During the peak season, regularly bathe your dog in an anti-tick shampoo, comb your dog thoroughly after every walk or hike, get your dog tested immediately and 4 to 6 weeks later if you see a tick on your dog etc.
Check out these 32 herbal remedies to keep ticks away from your dog.
What is the right way to remove a tick from a dog?
If you observe a tick stuck your dog’s skin, do not try to remove it with your bare hands. Since Lyme disease can be transmitted to humans via infected ticks, you should be very careful when removing a tick from your dog. Always use latex disposable gloves before you remove the tick from your dog’s body. Take a pair of tweezers and some alcohol solution or sanitizer.
Remove the tick from your dog’s body, make sure to get the head as well. Drown the tick immediately in the solution of alcohol or sanitizer to kill the tick. Ticks have a very hard exoskeleton, so do not try to crush the tick between your fingers. You can however, crush the tick between solid surfaces. There are commercial tools available in the market for tick removal which can be used for this purpose. Be very cautious when removing the tick. Do not jerk or break off the tick. If the tick is broken off, there might still be part of the tick which remains attached to your dog and continues to spread the infection.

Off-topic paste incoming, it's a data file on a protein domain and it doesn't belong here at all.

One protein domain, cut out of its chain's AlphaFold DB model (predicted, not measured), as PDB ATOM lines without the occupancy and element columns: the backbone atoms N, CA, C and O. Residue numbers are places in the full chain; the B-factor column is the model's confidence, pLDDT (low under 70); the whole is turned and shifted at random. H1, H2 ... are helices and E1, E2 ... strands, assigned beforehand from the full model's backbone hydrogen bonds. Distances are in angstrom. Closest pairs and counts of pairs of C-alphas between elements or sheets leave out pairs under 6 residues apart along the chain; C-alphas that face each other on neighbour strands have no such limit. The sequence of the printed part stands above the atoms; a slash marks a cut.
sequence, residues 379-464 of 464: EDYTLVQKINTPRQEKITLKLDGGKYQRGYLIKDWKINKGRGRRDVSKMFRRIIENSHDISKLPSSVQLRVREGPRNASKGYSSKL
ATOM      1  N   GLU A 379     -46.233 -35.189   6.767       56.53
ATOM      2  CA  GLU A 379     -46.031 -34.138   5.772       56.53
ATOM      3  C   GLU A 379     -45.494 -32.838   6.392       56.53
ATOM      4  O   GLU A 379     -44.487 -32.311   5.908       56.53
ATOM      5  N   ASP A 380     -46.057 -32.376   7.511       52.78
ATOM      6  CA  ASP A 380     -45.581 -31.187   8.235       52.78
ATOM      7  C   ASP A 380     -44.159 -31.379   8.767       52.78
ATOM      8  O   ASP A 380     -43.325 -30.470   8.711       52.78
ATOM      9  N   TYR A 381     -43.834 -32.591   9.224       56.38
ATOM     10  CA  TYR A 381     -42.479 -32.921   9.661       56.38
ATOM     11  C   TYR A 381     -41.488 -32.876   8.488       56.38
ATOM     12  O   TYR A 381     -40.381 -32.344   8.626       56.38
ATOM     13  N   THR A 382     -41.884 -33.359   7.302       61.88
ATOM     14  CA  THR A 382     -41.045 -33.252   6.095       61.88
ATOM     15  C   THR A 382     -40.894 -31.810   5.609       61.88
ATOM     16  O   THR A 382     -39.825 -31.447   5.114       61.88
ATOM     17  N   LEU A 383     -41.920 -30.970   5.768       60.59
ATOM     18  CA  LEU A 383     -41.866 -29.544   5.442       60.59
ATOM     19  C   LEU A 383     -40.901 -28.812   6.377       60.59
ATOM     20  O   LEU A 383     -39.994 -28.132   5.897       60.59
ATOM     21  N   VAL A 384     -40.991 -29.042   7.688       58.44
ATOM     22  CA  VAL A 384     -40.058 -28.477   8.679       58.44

Few final thoughts
Remember to keep your dog’s vaccination up to date and use as many tick preventive measures as possible after a consultation with your veterinarian. What do you do to eliminate tick problem from your house and surrounding area? Has your dog ever suffered from any tick diseases? How did you help your pup? What antibiotics were administered to your dog? I would love to know your stories and anecdotes please put them down in the comment section below. If there’s a specific story you want to share with the world, feel free to contact me on any of my social media channels.
See you in my next blog post